|Select||Modern Chinese Poetry: Translation and Translatability
Front Liter Stud Chin. 2011, 5 (4): 600-609. DOI: 10.1007/s11702-011-0143-9
This paper is divided into two parts. Part I gives a brief survey of English translations of modern Chinese poetry in the twentieth and twenty-first centuries. The select translations—their foci and chronology—not only delineate a historic trajectory but also suggest broader geopolitical and sociocultural implications. Part II proposes that we understand “translatability” as “elective affinity.” Borrowed from German letters and science, “elective affinity” is an essential component of translation across cultures, and it is illustrated with two sets of examples: the encounters between classical Chinese poetry and modern American poets, and those between modern Chinese poetry and Anglo-American translators.
|Select||From Counter-Canon to Hypercanon in a Postcanonical Age: Eileen Chang as Text and Myth
Front Liter Stud Chin. 2011, 5 (4): 610-632. DOI: 10.1007/s11702-011-0144-8
This article revisits the history of canon formation in modern Chinese literary study and explores the complexities and quandaries of literary historiography as evidenced in the case of Eileen Chang (Zhang Ailing 张爱玲). Chang’s change of fortune from counter-canon to hypercanon addresses not simply the aesthetic imperatives of textual production and critical evaluation, but also the contingencies and vicissitudes of literary criticism and the periodic self-refashioning of critical concepts and values. Simultaneously operating as text and myth, the spectacular “Eileen Chang phenomenon” compels us to confront the intertwined issues of canon, discipline, and pedagogy.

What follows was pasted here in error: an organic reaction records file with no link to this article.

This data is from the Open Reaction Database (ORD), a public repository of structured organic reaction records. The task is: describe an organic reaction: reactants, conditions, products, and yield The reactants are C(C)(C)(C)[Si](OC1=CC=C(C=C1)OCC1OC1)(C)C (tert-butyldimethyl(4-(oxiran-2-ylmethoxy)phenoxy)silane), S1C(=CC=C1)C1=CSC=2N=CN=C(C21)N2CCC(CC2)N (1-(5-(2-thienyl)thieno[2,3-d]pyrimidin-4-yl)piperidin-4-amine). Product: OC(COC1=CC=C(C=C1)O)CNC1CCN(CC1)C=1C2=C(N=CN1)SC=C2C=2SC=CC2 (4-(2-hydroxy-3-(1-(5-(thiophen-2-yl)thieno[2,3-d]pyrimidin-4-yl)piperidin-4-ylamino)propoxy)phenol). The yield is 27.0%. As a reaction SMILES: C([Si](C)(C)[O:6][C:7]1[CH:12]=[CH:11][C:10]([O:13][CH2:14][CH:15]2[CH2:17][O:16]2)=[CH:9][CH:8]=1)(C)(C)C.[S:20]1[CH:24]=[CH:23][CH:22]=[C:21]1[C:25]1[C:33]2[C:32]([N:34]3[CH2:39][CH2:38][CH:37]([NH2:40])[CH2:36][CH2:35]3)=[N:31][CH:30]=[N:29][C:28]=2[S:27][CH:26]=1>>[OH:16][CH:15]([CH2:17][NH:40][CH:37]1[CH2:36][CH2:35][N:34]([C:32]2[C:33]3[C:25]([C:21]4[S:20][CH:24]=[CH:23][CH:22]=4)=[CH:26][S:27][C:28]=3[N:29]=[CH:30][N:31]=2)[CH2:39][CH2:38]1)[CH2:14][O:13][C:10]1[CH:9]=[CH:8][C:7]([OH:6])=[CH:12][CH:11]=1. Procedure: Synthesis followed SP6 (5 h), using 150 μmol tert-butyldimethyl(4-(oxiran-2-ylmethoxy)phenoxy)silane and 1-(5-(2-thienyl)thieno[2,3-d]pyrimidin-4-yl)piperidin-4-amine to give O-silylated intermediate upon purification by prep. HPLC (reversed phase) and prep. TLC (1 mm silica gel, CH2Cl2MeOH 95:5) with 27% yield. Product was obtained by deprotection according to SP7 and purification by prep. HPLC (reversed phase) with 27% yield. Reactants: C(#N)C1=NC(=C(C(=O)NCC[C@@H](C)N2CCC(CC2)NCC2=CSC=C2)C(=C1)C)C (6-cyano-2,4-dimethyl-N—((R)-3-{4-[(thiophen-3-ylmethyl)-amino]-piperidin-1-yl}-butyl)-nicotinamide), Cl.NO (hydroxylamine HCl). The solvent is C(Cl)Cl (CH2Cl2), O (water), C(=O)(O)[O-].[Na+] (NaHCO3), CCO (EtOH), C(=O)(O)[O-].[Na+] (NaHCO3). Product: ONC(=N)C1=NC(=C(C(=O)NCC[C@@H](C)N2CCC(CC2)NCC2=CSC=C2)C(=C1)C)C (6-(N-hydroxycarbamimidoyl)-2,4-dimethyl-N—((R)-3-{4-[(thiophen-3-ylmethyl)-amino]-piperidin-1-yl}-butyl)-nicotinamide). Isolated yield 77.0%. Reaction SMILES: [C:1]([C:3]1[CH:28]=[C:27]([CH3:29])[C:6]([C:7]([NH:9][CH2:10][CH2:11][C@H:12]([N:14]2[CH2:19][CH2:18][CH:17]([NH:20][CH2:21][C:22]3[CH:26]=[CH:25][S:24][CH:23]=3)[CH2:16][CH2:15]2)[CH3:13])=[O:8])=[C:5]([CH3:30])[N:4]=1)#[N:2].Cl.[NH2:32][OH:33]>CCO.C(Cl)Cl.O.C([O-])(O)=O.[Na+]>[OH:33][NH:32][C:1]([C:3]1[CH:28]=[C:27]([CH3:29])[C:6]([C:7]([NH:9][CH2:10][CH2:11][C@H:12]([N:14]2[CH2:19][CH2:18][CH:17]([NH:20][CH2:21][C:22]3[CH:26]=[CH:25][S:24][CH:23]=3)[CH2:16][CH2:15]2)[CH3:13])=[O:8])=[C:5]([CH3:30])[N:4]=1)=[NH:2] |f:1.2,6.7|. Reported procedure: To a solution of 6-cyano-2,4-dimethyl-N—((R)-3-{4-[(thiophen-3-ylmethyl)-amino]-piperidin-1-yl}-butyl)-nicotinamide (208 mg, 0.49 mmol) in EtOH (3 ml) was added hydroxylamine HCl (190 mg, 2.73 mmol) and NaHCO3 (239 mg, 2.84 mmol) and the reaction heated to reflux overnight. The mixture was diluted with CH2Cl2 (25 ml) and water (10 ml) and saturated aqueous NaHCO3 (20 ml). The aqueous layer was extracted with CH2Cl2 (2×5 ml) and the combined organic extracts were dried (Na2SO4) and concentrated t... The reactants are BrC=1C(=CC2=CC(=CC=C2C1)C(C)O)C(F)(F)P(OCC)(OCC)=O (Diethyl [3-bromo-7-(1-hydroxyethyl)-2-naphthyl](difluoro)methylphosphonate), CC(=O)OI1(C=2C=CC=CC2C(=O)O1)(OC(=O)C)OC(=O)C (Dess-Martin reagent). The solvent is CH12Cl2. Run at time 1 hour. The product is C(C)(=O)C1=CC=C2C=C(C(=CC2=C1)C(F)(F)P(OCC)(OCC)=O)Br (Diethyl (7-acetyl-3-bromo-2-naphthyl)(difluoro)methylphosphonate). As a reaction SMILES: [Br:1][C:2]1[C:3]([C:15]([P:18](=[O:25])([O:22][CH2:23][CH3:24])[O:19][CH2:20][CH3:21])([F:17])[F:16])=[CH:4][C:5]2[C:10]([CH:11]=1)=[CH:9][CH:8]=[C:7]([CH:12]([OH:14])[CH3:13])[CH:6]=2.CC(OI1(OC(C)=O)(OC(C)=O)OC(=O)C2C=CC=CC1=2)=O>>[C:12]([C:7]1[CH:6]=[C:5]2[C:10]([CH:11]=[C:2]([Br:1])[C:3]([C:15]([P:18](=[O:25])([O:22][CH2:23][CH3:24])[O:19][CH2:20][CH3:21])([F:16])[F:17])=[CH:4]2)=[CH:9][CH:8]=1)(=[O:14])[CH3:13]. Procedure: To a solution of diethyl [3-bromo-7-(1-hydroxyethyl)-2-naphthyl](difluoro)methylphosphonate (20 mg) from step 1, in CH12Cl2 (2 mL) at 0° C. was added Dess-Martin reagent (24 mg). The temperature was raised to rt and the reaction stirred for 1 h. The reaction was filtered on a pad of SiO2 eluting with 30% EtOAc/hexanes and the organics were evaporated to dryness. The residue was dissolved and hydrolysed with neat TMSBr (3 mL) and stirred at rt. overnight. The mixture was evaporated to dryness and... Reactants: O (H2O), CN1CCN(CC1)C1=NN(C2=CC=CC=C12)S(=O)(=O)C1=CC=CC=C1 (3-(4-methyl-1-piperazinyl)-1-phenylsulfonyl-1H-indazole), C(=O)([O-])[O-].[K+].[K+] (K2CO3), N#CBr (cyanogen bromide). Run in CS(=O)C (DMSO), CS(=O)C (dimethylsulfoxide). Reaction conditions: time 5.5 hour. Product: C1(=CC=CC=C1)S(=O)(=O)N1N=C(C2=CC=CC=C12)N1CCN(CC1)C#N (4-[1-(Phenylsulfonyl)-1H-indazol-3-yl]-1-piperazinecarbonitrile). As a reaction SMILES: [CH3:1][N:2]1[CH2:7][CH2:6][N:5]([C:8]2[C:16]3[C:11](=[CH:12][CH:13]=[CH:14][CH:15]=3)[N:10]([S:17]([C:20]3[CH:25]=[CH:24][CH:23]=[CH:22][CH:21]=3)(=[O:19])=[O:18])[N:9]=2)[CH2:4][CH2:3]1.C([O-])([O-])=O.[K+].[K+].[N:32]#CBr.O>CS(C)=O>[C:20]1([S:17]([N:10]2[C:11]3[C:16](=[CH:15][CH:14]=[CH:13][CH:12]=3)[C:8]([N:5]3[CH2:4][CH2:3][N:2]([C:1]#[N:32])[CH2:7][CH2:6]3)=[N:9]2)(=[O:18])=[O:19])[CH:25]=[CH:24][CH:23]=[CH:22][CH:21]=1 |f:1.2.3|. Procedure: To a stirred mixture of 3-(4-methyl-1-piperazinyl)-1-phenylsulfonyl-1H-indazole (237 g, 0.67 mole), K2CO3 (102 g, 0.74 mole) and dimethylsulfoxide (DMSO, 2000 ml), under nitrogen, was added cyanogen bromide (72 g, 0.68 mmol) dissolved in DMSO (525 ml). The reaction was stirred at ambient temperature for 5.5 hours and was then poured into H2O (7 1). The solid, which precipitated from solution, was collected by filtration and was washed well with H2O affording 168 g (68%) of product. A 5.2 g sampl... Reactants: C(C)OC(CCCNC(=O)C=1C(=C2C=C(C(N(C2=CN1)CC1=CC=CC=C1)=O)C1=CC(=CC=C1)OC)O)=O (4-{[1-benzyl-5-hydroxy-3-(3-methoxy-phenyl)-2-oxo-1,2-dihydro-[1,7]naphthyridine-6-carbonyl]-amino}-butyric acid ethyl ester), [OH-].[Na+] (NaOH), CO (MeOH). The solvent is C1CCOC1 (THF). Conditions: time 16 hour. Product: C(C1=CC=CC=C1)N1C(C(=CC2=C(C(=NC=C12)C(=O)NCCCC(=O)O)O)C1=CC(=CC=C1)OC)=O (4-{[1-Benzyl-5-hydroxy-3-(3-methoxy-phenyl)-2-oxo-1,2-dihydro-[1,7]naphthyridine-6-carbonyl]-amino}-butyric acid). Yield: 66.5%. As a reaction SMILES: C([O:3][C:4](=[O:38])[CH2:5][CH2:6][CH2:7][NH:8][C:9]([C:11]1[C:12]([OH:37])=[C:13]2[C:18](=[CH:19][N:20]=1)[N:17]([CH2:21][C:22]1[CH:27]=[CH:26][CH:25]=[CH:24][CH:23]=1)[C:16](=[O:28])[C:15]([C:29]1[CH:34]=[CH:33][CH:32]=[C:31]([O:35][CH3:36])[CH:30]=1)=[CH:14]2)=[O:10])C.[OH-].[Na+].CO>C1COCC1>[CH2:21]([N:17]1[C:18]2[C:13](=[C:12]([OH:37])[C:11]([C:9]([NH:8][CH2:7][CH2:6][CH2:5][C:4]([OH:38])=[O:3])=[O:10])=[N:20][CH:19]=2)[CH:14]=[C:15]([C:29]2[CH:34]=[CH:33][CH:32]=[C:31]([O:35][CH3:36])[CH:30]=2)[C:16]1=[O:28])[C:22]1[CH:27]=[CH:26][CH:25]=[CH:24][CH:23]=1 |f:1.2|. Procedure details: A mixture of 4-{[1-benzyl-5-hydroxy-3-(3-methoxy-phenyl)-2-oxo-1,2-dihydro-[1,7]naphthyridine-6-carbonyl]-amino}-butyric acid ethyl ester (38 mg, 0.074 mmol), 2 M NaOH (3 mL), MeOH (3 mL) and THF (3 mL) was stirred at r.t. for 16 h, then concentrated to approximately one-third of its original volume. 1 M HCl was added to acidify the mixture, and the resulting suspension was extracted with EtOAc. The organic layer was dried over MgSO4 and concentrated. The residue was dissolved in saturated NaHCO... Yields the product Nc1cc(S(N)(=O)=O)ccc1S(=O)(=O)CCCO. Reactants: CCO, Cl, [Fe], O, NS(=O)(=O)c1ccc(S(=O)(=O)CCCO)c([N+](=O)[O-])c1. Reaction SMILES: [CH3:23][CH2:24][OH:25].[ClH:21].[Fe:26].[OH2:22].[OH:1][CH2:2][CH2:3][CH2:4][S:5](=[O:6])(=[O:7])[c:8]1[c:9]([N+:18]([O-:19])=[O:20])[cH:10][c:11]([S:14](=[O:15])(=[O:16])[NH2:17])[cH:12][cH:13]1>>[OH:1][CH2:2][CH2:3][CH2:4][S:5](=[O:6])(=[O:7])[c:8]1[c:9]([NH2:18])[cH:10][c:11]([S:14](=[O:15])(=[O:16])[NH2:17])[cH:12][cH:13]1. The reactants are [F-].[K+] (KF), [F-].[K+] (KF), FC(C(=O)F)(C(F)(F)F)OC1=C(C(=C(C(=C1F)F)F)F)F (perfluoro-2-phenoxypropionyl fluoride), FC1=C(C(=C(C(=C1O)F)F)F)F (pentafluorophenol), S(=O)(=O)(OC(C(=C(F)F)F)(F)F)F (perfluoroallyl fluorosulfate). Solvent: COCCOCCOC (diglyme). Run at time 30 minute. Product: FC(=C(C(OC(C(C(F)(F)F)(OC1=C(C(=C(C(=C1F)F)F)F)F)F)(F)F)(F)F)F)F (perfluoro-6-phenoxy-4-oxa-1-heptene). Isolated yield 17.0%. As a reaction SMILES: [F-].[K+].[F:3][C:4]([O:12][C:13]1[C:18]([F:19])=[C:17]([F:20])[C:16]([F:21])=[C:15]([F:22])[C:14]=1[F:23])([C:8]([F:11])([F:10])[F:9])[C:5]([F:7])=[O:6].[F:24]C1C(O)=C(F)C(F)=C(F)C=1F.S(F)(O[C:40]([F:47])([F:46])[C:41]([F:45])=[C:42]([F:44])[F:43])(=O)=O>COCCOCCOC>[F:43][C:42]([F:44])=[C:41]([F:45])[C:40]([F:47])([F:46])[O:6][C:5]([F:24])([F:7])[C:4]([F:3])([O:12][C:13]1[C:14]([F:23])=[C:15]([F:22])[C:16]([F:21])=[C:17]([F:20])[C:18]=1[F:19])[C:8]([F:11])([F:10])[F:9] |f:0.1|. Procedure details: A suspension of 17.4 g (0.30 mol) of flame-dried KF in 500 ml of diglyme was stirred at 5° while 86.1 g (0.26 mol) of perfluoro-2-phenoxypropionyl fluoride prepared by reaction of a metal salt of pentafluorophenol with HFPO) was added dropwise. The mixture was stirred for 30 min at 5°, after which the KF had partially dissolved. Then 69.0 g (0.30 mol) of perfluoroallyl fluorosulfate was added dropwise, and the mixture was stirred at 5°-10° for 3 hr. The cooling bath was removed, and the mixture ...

|Select||A Dictionary of Maqiao: Metafiction of Collective Biography
Front Liter Stud Chin. 2011, 5 (4): 633-649. DOI: 10.1007/s11702-011-0145-7
In the field of life writing, a collective biography is a biography of a group of lives that share common background characteristics. Han Shaogong’s A Dictionary of Maqiao (1996) collects life stories, in a lexical list of entries, of 22 principal characters from the fictitious village of Maqiao. If there is a common background characteristic of Maqiao’s people, it is their special way of using words to shape their way of thinking. The 115 word entries that Maqiao people use reveal life stories covering more than a century. As a first person narrator and a biographer of collective lives, Han also seems to be a witness to their lives. How does he fuse autobiographical, biographical and historical truths into this text? How does he interpret Maqiao’s lexicon in the light of their collective lives? Are auto/biographical theories applicable to Han’s collective biography? Finally, what contributions does he make to collective life writing? To answer the above questions, this paper takes A Dictionary of Maqiao as a metafiction to discuss life writing issues with theorists such as Paul John Eakin, Philippe Lejeune, and Zhao Baisheng. It also searches for Han’s methodologies and techniques in creating collective life stories through a textual analysis. By reading literary biographies of Han Shaogong and his stories of Maqiao people, this paper also analyzes what constitutes “truths” and “facts” in this collective biography. Finally, it demonstrates how Han makes biography new in terms of life writing.